Reese Witherspoon gives an honest and commanding performance.



( Cheryl Strayed (Reese Witherspoon) is living up to her unusual last name-lost, confused, and wandering off on the wrong path. After the death of her beloved single mother, Cheryl goes on a messy romp towards self-destruction: drug abuse and extramarital sex with different men. It's not until she finds herself broke, divorced, and reeling towards depression that she finally decides to walk another path-both literally and figuratively.


Jean-Marc Vallée's latest film, Wild, follows Cheryl as she attempts to exorcise her personal demons by going on a thousand-mile hike along the Pacific Crest Trail. This true-to-life tale is a road movie with a different twist-instead of a cross-country road, we have a hiking trail that stretches from the Mojave Desert to the Canadian border; and instead of an optimistic hero hitchhiking his way to the cold north, we have a broken heroine traversing one of the most unforgiving terrains in the US. The film, both in its theme and treatment, largely resembles Sean Penn's directorial efforts in the underrated survival drama Into the Wild (2007), only with a more fragile character at its center.




The film starts in medias res, showing us a very exhausted Cheryl reaching the top a rocky hill. She sits down on one of the large rocks and starts to pull a dead toenail off her heavily-wounded foot. The excruciating pain makes her knock one of her boots off the cliff by accident. In utter frustration she screams and hurls the second one after it. This opening sequence effectively sets the tone for the rest of the narrative-a tiresome and painful journey of a woman defiantly screaming at her life's unkindly circumstances.



Vallée, best known for helming last year's Dallas Buyer's Club, challenges Witherspoon to deliver a knockout performance that captures the brittleness of our spirit; making us realize that these difficulties can happen to any of us. That if we ever find ourselves trekking the PCT, we'd probably suck at it as much as she did. But despite struggling in the vast American wilderness (with a 65-pound bag slumped on her back), Witherspoon's intelligence as an actress shines through the muck with her depiction of Cheryl's confidence and determination, playing up a feminine strength.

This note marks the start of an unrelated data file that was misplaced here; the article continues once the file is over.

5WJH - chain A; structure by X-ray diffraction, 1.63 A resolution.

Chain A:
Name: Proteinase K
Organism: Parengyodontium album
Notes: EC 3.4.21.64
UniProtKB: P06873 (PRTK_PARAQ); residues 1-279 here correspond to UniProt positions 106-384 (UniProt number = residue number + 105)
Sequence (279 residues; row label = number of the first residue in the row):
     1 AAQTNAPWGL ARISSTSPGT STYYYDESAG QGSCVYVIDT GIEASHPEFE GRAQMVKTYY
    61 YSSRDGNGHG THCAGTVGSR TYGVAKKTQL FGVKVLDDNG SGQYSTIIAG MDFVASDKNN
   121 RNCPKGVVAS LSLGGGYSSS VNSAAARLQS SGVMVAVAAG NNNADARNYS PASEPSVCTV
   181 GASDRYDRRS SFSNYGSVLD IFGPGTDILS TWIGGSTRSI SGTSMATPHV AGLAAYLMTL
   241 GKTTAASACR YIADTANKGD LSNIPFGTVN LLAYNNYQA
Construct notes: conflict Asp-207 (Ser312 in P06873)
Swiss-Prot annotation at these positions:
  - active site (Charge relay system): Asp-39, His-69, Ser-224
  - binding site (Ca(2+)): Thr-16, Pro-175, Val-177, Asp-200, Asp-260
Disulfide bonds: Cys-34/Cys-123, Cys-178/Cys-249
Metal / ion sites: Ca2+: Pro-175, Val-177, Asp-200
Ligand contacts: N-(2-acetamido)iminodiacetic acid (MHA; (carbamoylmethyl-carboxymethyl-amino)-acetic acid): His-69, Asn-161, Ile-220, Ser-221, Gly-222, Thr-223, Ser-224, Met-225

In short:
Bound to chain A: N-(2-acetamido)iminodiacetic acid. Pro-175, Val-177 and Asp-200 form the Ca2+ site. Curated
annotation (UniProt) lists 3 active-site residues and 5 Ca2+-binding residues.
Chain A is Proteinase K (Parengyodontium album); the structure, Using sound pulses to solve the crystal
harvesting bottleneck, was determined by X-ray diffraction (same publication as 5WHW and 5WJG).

Another notable performance in the film is Laura Dern (Jurassic ParkInland Empire) as Cheryl's deceased mother, Bobby, who is only present in flashbacks triggered by random things happening in the film. Dern's Bobby resonates through memories by the honesty in her role; not a single moment will you feel like she is acting in the movie.


Vallée, with the help of Nick Hornby (who adapted Cheryl Strayed's memoir for the screen), constructs the plot in a non-linear way; jumping from past to present through effectively edited flashbacks. Vallée edits the scenes together with no apparent cue-jumping timelines by merely cutting from one shot to another while the score glues everything together seamlessly. He then punctuates the moments by attaching fittingly endearing road songs from the likes of Bruce Springsteen and Simon & Garfunkel. As a result, he manages to show how memories can be introduced fleetingly by seemingly meaningless things. Hello, heartbreak.



Near the end of the film, we are treated to a sequence that exemplifies Vallée and Witherspoon at the peak of their game. A simple song sung by a complete stranger brings back all the things that transpired in the entire movie. Cheryl never says a word, but only listens-and we shall join her in silent contemplation. The Oscar-winner overwhelms with a flash of acting brilliance that will make us weep in the same way she does. The film, anchored mostly on the Witherspoon's commandingly honest performance, tells us how both self-destruction and self-discovery start with a clear and contentious choice. Cheryl's remarkable journey into the infinite darkness of herself reveals how the fragmented paths that we take often separate us from the rest of the world. And yet the unfiltered emotions resonating from the memories elicited along the way will always reveal how we are all alike as human beings-fragile, alone, and, well...wild.



RATING: ••••• 5 out of 5 spots


Wild is currently showing in theaters.

Duane Lucas Pascua is the filmmaker behind Musa, Kontra: Alternative Film Project Best Film of 2013. He is an artist, MMA fighter, and excellent salsa dancer.

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